Hurricane Katrina proved a fertile ground for fraudsters to scam money off those willing to help the needy. Now the China earthquake has bread a new variant of the morally reprehensible, with donated funds being siphoned off one charity site.
Unfortunately for victims of the recent Sichuan earthquake, this is exactly what appears to have happened to the Chinese branch of the Red Cross. From the reports, it appears that a Chinese hacker or group of hackers was able to gain access to the portion of the Red Cross site that linked to the accounts being used to collect donations from the public. In order to siphon some of these funds off for themselves, six fraudulent accounts at four different banks were opened under three different names.
Because reports are only just emerging, it is too early to determine how long the redirection was in place and how much money was captured from prospective donors. After a number of recent reports of China-based hackers targeting sites and systems outside of China it is a little surprising to see reporting emerge of a Chinese hacker attacking a Chinese target, especially such a high profile target. It is possible that more effort than usual will be expended in finding the origin of the attack and taking appropriate action against them, which is considered probable given the public presence that the Chinese government is displaying with its earthquake response. It is possible that it will take a very harsh approach to any corrective action.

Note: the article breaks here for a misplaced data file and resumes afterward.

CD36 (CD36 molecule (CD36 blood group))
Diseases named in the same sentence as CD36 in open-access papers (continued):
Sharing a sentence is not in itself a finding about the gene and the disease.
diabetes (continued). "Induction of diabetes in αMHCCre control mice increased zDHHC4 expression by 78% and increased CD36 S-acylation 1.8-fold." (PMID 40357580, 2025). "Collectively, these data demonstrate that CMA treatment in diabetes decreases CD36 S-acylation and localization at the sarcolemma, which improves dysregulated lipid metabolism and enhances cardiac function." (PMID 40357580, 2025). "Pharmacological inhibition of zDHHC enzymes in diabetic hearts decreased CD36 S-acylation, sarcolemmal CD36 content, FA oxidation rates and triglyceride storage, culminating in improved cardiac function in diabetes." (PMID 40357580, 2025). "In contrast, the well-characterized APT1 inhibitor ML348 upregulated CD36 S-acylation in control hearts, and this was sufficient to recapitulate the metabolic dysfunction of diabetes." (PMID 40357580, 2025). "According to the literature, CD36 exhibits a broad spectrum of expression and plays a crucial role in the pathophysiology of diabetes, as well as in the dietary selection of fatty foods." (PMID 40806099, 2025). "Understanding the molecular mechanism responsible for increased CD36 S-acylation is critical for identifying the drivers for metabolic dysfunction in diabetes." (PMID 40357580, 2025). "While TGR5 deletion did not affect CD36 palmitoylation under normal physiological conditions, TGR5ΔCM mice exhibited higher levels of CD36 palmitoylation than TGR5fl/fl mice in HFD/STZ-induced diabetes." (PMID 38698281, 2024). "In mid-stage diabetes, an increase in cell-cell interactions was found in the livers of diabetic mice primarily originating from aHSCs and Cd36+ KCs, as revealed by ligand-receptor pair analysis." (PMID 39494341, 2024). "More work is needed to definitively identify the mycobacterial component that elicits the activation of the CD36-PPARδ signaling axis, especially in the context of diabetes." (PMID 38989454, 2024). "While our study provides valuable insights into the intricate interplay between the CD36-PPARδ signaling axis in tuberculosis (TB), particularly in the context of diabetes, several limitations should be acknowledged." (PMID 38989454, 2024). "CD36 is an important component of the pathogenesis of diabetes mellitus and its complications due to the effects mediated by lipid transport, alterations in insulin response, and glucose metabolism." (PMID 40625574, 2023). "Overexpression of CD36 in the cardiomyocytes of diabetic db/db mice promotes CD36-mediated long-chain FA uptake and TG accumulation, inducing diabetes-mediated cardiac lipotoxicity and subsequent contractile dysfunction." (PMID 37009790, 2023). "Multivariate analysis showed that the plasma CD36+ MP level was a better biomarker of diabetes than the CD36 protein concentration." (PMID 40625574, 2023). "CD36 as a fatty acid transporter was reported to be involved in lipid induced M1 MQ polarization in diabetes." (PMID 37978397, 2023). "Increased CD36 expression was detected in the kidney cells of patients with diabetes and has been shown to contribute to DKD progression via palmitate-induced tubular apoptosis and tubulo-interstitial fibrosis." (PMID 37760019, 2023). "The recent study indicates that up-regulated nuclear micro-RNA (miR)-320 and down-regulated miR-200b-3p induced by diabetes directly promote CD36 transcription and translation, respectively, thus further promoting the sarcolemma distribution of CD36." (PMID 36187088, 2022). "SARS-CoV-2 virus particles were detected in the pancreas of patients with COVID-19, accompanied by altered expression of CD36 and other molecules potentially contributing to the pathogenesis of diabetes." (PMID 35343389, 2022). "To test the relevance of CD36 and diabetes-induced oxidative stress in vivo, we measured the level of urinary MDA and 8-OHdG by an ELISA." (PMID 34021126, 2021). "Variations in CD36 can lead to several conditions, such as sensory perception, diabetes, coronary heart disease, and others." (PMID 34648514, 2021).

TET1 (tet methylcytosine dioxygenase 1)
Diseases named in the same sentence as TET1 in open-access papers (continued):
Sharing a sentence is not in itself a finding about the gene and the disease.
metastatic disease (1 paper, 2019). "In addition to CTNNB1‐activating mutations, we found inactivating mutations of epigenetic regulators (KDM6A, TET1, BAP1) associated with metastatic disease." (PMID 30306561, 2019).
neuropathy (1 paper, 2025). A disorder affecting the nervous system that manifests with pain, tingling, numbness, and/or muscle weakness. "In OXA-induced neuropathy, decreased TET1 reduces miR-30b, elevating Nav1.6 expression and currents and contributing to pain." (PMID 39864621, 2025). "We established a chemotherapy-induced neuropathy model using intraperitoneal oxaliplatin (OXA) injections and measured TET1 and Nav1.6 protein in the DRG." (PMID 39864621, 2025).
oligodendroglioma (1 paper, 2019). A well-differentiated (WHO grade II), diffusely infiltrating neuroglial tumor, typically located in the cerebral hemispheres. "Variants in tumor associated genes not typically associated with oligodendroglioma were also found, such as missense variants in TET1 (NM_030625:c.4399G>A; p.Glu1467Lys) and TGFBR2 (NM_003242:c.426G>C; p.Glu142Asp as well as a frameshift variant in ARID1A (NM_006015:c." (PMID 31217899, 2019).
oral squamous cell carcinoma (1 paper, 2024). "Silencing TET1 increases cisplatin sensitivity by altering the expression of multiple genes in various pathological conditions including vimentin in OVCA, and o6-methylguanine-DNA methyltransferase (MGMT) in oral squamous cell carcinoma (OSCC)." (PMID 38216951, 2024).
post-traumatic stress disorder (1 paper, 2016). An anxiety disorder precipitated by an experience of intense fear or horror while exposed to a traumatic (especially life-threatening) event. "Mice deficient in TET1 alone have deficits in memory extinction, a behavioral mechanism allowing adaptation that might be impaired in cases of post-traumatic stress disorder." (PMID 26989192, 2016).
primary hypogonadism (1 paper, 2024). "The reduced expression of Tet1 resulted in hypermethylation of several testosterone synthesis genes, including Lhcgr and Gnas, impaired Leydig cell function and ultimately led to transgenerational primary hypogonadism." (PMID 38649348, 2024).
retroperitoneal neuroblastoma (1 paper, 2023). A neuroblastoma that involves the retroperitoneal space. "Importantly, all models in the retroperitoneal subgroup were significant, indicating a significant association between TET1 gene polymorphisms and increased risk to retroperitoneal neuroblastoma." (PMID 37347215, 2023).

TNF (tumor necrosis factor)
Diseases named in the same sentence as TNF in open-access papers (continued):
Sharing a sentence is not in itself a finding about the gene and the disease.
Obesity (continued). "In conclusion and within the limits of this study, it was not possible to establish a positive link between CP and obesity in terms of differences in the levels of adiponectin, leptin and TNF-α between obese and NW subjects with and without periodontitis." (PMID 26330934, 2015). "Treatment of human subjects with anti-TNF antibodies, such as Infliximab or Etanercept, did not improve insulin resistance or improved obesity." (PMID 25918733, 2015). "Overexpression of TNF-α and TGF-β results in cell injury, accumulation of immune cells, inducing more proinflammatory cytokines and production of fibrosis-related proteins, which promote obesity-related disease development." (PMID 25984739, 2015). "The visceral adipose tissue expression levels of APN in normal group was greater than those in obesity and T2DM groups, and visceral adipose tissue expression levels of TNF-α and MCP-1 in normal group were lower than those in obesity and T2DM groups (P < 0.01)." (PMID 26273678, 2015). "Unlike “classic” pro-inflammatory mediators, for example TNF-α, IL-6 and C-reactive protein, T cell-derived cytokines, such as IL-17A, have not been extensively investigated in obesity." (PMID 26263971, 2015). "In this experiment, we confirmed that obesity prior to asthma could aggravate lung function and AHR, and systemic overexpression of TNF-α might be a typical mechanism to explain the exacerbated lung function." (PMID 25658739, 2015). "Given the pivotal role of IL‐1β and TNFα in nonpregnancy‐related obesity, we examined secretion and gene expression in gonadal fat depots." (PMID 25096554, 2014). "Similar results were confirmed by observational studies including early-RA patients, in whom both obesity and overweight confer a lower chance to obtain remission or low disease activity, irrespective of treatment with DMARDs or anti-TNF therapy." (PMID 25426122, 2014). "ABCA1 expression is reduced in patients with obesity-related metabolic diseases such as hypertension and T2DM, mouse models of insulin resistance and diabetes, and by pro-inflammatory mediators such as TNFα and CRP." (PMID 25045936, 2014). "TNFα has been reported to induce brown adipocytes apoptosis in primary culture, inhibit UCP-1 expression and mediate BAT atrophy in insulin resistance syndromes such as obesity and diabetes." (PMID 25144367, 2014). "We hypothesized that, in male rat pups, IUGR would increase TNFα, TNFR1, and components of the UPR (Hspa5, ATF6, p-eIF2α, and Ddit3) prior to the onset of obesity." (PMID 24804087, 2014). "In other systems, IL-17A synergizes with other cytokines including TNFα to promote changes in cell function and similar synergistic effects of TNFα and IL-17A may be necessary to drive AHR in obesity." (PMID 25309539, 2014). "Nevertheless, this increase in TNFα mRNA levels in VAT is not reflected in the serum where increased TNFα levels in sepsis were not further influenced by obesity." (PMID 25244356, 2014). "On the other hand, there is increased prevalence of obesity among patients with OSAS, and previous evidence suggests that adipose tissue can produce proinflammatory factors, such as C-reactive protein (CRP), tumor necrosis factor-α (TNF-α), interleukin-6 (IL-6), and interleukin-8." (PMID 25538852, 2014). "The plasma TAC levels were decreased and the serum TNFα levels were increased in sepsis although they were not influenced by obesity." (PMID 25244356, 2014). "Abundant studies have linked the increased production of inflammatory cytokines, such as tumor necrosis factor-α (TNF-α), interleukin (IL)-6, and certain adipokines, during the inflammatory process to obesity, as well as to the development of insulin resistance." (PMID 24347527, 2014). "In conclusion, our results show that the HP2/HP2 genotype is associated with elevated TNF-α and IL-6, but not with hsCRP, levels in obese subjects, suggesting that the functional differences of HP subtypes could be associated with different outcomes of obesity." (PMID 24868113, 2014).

InfoSec professionals who track and observe botnet management and those who deconstruct attack attempts have seen for some time that many of the activities that can be traced to a Chinese origin can be traced back to IPs originating from internal territories in China. It is a little too early to tell, but it is possible that the recent earthquake will have an observable effect on the level of attacks originating from China, at least until other nodes are established to manage existing botnets or attacks.
This story, "Hacker compromised Red Cross earthquake relief site" was originally published by Computerworld Australia.